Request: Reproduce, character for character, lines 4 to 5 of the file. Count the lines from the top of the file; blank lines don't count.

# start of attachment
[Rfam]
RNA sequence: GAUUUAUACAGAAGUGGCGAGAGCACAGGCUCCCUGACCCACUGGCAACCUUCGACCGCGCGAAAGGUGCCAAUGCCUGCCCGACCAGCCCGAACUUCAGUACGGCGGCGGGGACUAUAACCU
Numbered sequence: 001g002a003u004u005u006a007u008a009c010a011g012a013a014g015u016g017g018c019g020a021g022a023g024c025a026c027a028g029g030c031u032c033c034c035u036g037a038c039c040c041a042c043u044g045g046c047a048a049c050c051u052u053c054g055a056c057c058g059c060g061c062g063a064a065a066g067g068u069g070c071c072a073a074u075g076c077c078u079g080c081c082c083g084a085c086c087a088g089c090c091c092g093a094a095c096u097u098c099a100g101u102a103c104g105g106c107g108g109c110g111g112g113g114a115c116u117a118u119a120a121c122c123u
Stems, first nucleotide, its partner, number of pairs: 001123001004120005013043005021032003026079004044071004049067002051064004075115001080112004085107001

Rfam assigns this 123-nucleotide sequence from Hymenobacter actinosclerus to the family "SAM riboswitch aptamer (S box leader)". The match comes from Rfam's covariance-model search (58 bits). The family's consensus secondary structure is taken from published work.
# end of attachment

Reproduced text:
Stems, first nucleotide, its partner, number of pairs: 001123001004120005013043005021032003026079004044071004049067002051064004075115001080112004085107001

Rfam assigns this 123-nucleotide sequence from Hymenobacter actinosclerus to the family "SAM riboswitch aptamer (S box leader)". The match comes from Rfam's covariance-model search (58 bits). The family's consensus secondary structure is taken from published work.